The original coat of arms was unique. On the left side was an axeman standing beside a tree stump, representing John Galt’s ceremonial felling of a mighty tree to create Guelph. On the right side, Britannia, with gown, helmet and shield, represented Guelph’s links with the United Kingdom. She held a cornucopia containing the bounty of the rich soil of Guelph. In the centre, as Guelph’s arms, was a shield with the symbolic white running horse of Hanover, the ancient principality in Germany where the Guelph royal connections go back 1,000 years. On top, again representing Guelph’s link with the British Royal family, was the supposed Guelphic crown with a lion on it. The inscription was in Latin and read “Fides, Professio, Fidelitas.”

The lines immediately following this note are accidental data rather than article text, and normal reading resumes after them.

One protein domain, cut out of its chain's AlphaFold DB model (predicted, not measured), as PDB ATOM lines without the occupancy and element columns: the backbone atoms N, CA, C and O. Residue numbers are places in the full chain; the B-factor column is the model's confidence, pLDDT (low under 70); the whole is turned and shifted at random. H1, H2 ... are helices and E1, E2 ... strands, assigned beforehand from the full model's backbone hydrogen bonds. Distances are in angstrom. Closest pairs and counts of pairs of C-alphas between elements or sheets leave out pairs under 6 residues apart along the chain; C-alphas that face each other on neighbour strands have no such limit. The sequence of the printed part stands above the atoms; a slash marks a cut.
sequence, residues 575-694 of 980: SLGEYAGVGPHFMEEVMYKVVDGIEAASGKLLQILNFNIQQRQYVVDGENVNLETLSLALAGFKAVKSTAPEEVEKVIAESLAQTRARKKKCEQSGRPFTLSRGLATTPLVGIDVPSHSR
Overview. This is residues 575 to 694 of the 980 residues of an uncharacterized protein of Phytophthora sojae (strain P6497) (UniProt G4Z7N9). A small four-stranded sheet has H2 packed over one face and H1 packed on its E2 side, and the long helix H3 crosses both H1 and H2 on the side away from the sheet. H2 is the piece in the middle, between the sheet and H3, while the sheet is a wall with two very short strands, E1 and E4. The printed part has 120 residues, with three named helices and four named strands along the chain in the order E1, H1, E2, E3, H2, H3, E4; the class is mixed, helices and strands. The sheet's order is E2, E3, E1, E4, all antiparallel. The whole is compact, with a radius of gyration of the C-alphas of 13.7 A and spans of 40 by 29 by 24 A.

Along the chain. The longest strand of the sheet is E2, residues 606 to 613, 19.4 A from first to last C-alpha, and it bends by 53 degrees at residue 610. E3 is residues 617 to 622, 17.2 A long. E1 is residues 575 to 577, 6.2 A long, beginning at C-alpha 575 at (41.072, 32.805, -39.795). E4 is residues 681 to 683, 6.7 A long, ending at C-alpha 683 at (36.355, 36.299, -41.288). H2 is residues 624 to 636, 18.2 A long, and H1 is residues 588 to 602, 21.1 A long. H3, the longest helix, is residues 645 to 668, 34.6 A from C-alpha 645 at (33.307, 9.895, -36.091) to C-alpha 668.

For nearly 100 years the coat of arms was used extensively and considered handsome and historically correct. However, it was “unofficial” and known to be flawed from a heraldic point of view.
Guelph celebrated its Sesquicentennial (150th anniversary) in 1977. To commemorate the occasion it was decided to redesign Guelph’s official arms and crest.
Well-known artist, Eric Barth, a graduate of Heidelberg University in Germany, agreed to do the design work. He was assisted by a panel of local historians, organized by the Sesquicentennial Committee chaired by Guelph journalist Verne McIlwraith.
It was discovered that the original coat of arms had a number of errors. The lion and the crown were incorrect. The cornucopia was at such an angle that nothing would stay in it. The white horse was not of the distinctive Hanoverian breed. The axeman was said to be “too effeminate” for a Canadian city. The Latin inscription needed to be translated in English as “Faith, Fidelity and Progress.”